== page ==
1. I asked a notoriously travelly family at my kids’ immersion school how they got away with leaving for most of December and June each year. The dad laughed and said, “We just do it.” A month later when we got parainfluenza, the secretary assured us, “We don’t pay attention to attendance at the elementary level.” Go. BECAUSE YOU’RE ALLOWED TO.
2. Because immersion school is no substitute for immersion.
3. Because they will have to work in a global world.
4. And being bilingual, trilingual, and just plain culturally aware will help.
5. So will being open to new foods at uncomfortable business meetings. Nothing breaks the ice like the new guy that orders octopus.
6. You know that Matt-dancing-around-the-world feeling? You want that for them.
7. At future orientations and retreats, they’ll have the best two truths and a lie.
8. They’ll get better at making friends.
9. They’ll learn to be patient.
10. They’ll learn to ask for what they need.
11. They’ll learn to be adventurous.
12. They’ll remember more than you think.
13. I can’t help but feel a little scared when my kids get attached to things. Travel prevents this and puts the focus on people. The bathing suit I ordered them that didn’t fit, but God forbid we send back. The evolving pile of rocks, Schleich fairies, and year-old Valentines in “the pile of junk.” It’s not as good as experiences.
14. They’ll find out what they really need. Like camping, where you pare down to the bare essentials, a 12-hour-flight produces the same return to humanity at its core.
15. The kids will help *you* meet new friends and be more open to interaction. Not only will they venture out and bring new friends back to the lair, but people will dote on them and you’ll have the chance to start new conversations.
16. You’ll learn things about your kids your didn’t know before.
17. You’ll model awesomeness.
18. You’ll be focusing on “doing” instead of “having.”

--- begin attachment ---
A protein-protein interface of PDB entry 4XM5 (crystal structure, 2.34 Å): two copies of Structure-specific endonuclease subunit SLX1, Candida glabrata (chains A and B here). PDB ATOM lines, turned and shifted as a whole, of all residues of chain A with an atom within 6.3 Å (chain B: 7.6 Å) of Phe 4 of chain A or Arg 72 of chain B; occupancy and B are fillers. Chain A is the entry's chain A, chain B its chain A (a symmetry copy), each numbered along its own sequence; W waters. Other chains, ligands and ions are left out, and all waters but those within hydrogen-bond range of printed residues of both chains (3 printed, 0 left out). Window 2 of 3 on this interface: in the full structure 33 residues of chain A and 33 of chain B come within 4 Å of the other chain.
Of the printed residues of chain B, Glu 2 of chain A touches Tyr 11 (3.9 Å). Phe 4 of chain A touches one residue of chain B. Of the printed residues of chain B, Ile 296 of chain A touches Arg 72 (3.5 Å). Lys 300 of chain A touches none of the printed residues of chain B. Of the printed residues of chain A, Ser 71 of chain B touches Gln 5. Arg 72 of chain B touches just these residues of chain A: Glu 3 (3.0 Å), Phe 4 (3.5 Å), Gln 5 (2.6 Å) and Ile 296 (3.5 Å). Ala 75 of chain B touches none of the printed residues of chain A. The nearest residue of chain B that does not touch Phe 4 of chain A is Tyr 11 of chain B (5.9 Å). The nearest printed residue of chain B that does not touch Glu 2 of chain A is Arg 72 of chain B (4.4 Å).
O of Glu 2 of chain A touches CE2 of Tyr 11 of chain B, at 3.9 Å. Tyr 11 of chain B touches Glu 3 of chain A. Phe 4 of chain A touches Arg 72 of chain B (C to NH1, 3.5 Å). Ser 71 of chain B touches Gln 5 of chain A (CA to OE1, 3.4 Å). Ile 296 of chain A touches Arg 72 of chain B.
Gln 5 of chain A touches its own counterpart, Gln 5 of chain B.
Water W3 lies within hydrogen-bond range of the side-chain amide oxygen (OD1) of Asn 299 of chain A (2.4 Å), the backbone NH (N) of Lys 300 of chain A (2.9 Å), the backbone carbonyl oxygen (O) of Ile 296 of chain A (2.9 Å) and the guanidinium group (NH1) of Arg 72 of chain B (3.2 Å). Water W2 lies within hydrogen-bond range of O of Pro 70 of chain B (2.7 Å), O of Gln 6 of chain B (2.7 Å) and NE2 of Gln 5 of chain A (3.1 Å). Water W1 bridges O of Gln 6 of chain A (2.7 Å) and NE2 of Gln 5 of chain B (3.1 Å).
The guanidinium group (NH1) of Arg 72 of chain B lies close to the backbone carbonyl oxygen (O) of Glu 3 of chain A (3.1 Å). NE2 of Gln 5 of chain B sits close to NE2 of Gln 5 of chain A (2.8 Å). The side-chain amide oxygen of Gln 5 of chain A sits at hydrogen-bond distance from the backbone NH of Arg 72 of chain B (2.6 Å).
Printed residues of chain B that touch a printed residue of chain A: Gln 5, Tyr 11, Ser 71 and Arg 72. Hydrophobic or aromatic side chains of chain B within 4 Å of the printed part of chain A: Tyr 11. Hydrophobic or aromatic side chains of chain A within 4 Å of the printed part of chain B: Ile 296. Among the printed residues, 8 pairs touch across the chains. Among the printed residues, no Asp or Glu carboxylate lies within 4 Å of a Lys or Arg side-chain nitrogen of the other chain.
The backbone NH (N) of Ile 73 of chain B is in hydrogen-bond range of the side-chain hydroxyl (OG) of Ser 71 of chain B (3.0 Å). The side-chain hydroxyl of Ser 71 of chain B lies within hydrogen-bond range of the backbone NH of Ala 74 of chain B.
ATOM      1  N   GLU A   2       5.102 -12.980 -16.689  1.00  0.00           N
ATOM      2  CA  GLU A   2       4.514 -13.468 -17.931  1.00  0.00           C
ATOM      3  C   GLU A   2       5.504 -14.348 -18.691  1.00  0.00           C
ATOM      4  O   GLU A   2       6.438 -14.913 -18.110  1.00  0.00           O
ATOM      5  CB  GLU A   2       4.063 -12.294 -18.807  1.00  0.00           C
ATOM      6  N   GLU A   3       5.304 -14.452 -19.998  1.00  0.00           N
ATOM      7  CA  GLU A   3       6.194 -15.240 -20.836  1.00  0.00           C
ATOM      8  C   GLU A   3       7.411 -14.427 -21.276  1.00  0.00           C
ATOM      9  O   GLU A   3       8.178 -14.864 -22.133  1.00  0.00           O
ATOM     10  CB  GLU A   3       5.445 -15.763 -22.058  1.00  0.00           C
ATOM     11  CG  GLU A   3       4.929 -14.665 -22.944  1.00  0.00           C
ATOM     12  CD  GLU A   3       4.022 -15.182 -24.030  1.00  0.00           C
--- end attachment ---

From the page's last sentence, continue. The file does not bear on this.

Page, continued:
19. You’ll be making them smart. We all know that testing and workbooks don’t test some innate genetic magic; they test whether moms already pre-taught kids that stuff. The last time I opened up a Brainquest 4th grade workbook and saw a reading comprehension piece about gila monsters just after our most recent trip to the desert, I nodded. Yep, I nailed that overzealous, make-em-gifted-or-die-trying, ACT-score-improving pre-teaching. Imagine what Florence would do for their next art history paper. You owe it to their next grad student instructor. Consider it a kind of academic paying it forward.
20. You’ll be improving society. Like the grad student in #19, we all like knowledgable neighbors, friends, and students. The ignorant just don’t vote that well.
21. Bucket lists are a lot like learning to set goals.
22. Ego isn’t attractive. Travel helps.
23. Because you won’t remember sitting home with your kids.
24. Because we grow self-esteem by doing hard things.
25. Because our kids get to exercise new responsibilities.
Travel makes you and them into the people you secretly wish it were easier to make them into. It’s not simple. It takes lost luggage and cancelled flights and barf bags. But there’s no better way to build fabulous people.